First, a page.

Selma touches on MLK as a human, but doesn’t dive in unabashed, and that’s where it lost me. it presents an idea of MLK that i longed to connect with, but dissolved into a documentary biopic more than something to discuss, ponder, and think deeply on. what it says is simple: racism is disgusting, and we still aren’t out of it.
there’s this moment where the Sniper – Chris Kyle – is looking down the sights of a sniper rifle at a little boy and a woman. he thinks he sees a grenade being passed between them and running at his squadmates as they move up the road. he’s forced to decide if he should fire and kill this enemy, or if the boy is just a boy running around.
this is the crux of the entire trailer, and it echoes throughout the film. what does it mean to go to war? what does it mean for your wife? your son? your brother? do you ever come back from war? when have you completed your duty?
American Sniper portrays war as an awful evil. something that ripples through every relationship, every decision, every moment of a soldier’s life. even when Chris is home, he’s at war. he hears gunshots, mortar explosions, and orders shouted. when he’s there, he’s never comfortable just doing his job – he’s looking for one more thing to accomplish. one more way to save his squadmates lives. one more way to make it all stop and protect America. something shown as noble, but horrendous.
Sniper falls short of best picture because of the old hat nature. perhaps that is unfair. perhaps that is cold hearted, but war is war. director Clint Eastwood has an obsession with capturing this reality of war, whether it’s current, or scenes of The Great War, it’s still the same message: war is atrocious. while it’s a new and compelling window to view this concept.
here’s a stick. here’s a round thing with some fabric stretched across it. make music. GO!
in theory, drumming is about as exciting as a toddler with a spoon and his mommy’s pan collection. noise. noise. noise.
Whiplash made me care not only about drums, but about jazz – something i hadn’t thought about since i read Toni Morrison’s book of the same name. in a lot of ways, the movie can be reduced down to jackass teacher v. jackass student. Whiplash shows the sacrifice of an obsession to be the best at something, and the potential payoff of that obsession. it captures the complicatedness of reaching beyond your upbringing, and making your father proud to another level. one that leaves typical college students’ desires on the cutting room floor.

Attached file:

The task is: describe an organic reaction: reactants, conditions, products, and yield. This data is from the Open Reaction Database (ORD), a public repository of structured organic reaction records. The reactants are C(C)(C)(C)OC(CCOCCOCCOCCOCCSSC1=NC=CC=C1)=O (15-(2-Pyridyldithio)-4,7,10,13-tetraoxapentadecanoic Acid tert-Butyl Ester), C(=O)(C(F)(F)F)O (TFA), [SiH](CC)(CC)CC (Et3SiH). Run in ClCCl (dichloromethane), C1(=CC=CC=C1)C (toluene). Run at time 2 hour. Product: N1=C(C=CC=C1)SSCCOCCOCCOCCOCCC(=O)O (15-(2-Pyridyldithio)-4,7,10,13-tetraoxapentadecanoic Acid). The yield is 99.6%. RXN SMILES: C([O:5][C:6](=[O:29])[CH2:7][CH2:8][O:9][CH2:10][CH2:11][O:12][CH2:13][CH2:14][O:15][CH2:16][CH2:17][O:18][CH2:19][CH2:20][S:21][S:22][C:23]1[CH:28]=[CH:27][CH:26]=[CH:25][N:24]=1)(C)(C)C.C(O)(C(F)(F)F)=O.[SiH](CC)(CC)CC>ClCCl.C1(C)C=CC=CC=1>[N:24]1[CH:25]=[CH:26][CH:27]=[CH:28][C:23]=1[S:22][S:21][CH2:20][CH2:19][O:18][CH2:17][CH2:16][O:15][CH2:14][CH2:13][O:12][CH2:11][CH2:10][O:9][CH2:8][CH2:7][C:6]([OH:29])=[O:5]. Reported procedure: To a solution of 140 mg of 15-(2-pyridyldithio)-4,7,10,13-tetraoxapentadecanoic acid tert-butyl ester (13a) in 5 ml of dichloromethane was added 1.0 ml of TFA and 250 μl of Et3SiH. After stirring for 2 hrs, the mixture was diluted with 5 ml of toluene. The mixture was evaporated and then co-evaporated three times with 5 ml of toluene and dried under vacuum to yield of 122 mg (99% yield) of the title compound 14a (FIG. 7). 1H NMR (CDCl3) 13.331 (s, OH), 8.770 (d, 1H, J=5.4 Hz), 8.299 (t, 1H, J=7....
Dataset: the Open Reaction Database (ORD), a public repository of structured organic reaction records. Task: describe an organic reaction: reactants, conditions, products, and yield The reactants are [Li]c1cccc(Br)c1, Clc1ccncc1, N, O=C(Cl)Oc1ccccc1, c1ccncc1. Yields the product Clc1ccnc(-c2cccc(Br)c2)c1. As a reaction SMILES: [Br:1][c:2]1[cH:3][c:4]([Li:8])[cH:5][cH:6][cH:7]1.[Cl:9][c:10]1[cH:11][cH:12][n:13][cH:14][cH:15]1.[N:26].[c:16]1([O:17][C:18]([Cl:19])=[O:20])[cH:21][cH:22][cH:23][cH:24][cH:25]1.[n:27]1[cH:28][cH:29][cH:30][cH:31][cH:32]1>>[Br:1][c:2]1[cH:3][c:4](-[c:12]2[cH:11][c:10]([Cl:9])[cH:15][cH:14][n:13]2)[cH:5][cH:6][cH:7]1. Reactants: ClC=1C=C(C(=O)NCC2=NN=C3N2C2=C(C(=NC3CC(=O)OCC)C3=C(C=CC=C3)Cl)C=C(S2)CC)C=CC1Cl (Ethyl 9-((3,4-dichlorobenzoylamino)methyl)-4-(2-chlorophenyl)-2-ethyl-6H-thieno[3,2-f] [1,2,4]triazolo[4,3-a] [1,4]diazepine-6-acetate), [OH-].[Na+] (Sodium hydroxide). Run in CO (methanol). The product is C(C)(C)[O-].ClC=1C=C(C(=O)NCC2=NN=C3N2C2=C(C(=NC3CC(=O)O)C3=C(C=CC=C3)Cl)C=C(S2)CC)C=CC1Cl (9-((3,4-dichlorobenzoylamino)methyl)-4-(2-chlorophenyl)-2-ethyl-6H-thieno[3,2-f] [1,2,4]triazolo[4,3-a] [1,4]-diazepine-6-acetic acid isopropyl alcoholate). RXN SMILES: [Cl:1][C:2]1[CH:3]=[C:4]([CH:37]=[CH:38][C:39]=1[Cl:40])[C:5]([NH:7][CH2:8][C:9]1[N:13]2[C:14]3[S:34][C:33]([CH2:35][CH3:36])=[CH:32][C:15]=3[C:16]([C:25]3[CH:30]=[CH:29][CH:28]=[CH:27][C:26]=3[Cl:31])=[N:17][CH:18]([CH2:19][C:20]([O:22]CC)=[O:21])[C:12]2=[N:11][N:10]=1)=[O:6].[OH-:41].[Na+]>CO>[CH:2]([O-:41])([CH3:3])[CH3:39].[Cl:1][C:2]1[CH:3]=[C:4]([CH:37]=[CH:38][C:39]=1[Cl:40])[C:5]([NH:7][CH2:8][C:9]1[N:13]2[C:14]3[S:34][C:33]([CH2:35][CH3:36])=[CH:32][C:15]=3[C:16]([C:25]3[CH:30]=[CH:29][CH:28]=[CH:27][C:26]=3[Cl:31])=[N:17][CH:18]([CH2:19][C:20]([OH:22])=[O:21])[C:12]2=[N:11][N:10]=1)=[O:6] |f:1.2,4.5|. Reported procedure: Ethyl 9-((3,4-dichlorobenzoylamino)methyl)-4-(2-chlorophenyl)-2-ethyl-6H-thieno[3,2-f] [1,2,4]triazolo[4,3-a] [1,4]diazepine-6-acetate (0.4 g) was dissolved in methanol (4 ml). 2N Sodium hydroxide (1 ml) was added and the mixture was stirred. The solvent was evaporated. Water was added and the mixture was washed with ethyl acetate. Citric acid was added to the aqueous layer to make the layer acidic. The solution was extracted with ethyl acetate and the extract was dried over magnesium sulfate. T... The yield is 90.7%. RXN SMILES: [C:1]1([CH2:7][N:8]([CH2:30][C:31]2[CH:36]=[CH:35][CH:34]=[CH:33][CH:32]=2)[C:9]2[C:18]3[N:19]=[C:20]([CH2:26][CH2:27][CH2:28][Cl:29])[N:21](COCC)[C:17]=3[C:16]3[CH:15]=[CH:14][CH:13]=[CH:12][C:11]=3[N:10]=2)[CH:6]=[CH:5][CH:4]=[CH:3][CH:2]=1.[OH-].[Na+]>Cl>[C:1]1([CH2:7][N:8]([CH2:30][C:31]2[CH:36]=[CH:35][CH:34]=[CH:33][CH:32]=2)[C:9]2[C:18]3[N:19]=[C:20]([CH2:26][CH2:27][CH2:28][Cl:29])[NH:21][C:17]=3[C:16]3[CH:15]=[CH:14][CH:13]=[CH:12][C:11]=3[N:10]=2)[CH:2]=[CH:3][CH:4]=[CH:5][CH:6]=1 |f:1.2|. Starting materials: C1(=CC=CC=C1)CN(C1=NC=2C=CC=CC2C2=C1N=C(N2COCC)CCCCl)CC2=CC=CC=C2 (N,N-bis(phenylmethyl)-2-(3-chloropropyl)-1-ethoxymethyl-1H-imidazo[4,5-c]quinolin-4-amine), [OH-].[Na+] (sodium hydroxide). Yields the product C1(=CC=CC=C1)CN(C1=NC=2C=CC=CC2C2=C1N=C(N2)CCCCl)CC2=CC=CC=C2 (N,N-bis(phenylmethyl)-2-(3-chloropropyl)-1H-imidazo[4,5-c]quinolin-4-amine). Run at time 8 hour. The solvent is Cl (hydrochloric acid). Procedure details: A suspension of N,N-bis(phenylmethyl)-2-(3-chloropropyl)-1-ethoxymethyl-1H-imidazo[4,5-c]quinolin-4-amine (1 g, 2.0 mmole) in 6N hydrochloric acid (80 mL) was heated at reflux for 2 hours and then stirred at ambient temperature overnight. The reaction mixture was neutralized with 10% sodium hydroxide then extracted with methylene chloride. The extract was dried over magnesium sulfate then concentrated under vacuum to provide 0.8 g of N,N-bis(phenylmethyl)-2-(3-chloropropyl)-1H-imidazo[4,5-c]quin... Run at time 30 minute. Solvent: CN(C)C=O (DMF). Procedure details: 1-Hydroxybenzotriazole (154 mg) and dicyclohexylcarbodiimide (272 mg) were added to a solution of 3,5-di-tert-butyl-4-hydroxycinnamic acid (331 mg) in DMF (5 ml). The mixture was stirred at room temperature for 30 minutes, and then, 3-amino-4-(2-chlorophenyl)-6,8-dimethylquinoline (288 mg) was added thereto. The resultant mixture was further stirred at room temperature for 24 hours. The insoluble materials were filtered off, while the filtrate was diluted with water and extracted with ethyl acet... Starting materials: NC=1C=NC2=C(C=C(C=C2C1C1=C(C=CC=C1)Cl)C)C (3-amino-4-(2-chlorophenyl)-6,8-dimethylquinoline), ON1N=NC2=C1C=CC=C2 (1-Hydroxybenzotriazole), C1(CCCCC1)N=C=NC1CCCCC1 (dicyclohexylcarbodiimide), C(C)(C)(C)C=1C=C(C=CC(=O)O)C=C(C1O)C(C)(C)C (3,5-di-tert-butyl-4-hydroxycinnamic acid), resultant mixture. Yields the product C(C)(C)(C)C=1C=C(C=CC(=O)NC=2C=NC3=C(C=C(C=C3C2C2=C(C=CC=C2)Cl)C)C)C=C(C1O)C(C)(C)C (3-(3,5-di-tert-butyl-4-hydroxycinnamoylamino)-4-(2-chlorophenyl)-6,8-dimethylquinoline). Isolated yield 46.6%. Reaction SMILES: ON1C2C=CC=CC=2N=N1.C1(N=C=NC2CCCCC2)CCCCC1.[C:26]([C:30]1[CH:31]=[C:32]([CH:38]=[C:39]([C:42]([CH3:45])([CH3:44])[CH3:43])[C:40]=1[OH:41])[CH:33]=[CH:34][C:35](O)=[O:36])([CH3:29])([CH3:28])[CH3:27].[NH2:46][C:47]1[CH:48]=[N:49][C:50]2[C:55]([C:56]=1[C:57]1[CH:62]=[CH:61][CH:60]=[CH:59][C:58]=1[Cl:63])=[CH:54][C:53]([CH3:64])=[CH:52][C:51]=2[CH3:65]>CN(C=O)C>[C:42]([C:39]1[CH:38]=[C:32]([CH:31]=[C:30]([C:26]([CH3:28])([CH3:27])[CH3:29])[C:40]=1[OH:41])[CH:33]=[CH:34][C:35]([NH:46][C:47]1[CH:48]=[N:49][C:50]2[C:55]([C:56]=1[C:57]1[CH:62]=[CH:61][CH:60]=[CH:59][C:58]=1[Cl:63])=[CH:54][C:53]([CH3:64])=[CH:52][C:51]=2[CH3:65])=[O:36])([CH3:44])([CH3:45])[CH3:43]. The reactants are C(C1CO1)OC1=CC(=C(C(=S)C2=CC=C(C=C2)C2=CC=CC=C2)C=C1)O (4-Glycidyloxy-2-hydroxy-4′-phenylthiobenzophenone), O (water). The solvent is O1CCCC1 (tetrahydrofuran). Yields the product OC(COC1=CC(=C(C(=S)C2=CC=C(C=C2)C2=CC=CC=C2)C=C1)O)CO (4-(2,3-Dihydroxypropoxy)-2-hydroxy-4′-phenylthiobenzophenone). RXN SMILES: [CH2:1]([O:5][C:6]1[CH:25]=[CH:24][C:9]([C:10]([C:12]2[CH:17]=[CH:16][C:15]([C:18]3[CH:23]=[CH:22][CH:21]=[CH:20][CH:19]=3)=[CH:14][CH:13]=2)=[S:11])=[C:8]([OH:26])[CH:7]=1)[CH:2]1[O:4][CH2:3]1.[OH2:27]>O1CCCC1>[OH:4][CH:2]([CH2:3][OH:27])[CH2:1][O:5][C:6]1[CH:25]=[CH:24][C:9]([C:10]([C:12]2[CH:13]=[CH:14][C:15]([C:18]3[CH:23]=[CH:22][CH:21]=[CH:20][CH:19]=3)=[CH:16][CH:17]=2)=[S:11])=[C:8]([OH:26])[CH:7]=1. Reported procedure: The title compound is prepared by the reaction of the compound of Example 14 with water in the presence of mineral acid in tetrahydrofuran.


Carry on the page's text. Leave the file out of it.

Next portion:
JK Simmons – yeah the guy that’s in all those Farmers commercials – shreds. like, it’s a shame he doesn’t get more roles, shreds. like i don’t understand why you’re known for insurance, shreds. he takes jackass and turns it into mentor. he takes obsession and turns it into a drive to push others beyond their limits. he takes insanity and makes it acceptable if it means achieving legendary.
most movies have a similar feel. a compelling element of realism captured for us to witness and feel emersed. Director Wes Anderson mostly says screw that in his films. Budapest starts with a man revealing to the audience that he was told a story, from a story teller, who learned the story from a bellhop, which told him this story over dinner.
immediately Budapest gains merit with me because it explores the element of storytelling. it breaks a fourth wall – or perhaps a fifth wall? – and adds the reality that most great tales are passed on, not created, and then, of course, it creates a crazy story.
Anderson tends not to believe in typical performances or assumed dialogue. he creates this weird arms-length feel to everything with a matter-of-factness that can be offputting, not allowing the viewer to fully immerse themself in his world. yet, that’s why the opening works so well. i’m going to tell you a story, that was told to me by a man that was told the story by a bellhop over dinner, and the dialogue suddenly feels very natural, and the acting captures this feel and sucks you in.
in a lot of ways, Budapest climbs the ranks because of its uniqueness. it doesn’t feel like the other movies feel. it moves through scenes, and sets that have a look of storybook rooted in reality, letting realism fall away and sweeping you into another world. to accomplish this while still being set in our world is quite a feat.
Budapest also gains ground by being entertaining, something a lot of oscar nominated films forget about. to be a great film, you must entertain audiences, and Budapest does this by taking the heist element of Ocean’s 11 and mixing in themes of love, friendship, legacy, and warmth in a quirky narrative. beautiful on all the levels.
oh right, yes there was a cast around him. i’d forgotten. Cumberbatch takes Sherlock, added a stutter, incorporated a complicated life of secrecy, and a drive to outsmart the world in a way Sherlock only fantasizes about between cases.